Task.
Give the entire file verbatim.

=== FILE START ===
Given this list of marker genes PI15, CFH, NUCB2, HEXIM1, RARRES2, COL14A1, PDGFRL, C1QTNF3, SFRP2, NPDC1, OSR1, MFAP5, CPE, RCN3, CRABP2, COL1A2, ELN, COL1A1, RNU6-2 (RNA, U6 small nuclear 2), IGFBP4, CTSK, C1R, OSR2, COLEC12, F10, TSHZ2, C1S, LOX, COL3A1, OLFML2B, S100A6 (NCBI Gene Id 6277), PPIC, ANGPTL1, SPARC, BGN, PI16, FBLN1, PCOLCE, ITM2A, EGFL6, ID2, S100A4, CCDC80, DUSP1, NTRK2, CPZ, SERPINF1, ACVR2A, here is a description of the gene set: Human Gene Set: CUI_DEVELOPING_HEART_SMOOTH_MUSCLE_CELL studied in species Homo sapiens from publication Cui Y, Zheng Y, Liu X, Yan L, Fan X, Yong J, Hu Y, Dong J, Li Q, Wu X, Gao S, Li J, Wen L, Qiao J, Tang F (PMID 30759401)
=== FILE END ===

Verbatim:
Given this list of marker genes PI15, CFH, NUCB2, HEXIM1, RARRES2, COL14A1, PDGFRL, C1QTNF3, SFRP2, NPDC1, OSR1, MFAP5, CPE, RCN3, CRABP2, COL1A2, ELN, COL1A1, RNU6-2 (RNA, U6 small nuclear 2), IGFBP4, CTSK, C1R, OSR2, COLEC12, F10, TSHZ2, C1S, LOX, COL3A1, OLFML2B, S100A6 (NCBI Gene Id 6277), PPIC, ANGPTL1, SPARC, BGN, PI16, FBLN1, PCOLCE, ITM2A, EGFL6, ID2, S100A4, CCDC80, DUSP1, NTRK2, CPZ, SERPINF1, ACVR2A, here is a description of the gene set: Human Gene Set: CUI_DEVELOPING_HEART_SMOOTH_MUSCLE_CELL studied in species Homo sapiens from publication Cui Y, Zheng Y, Liu X, Yan L, Fan X, Yong J, Hu Y, Dong J, Li Q, Wu X, Gao S, Li J, Wen L, Qiao J, Tang F (PMID 30759401)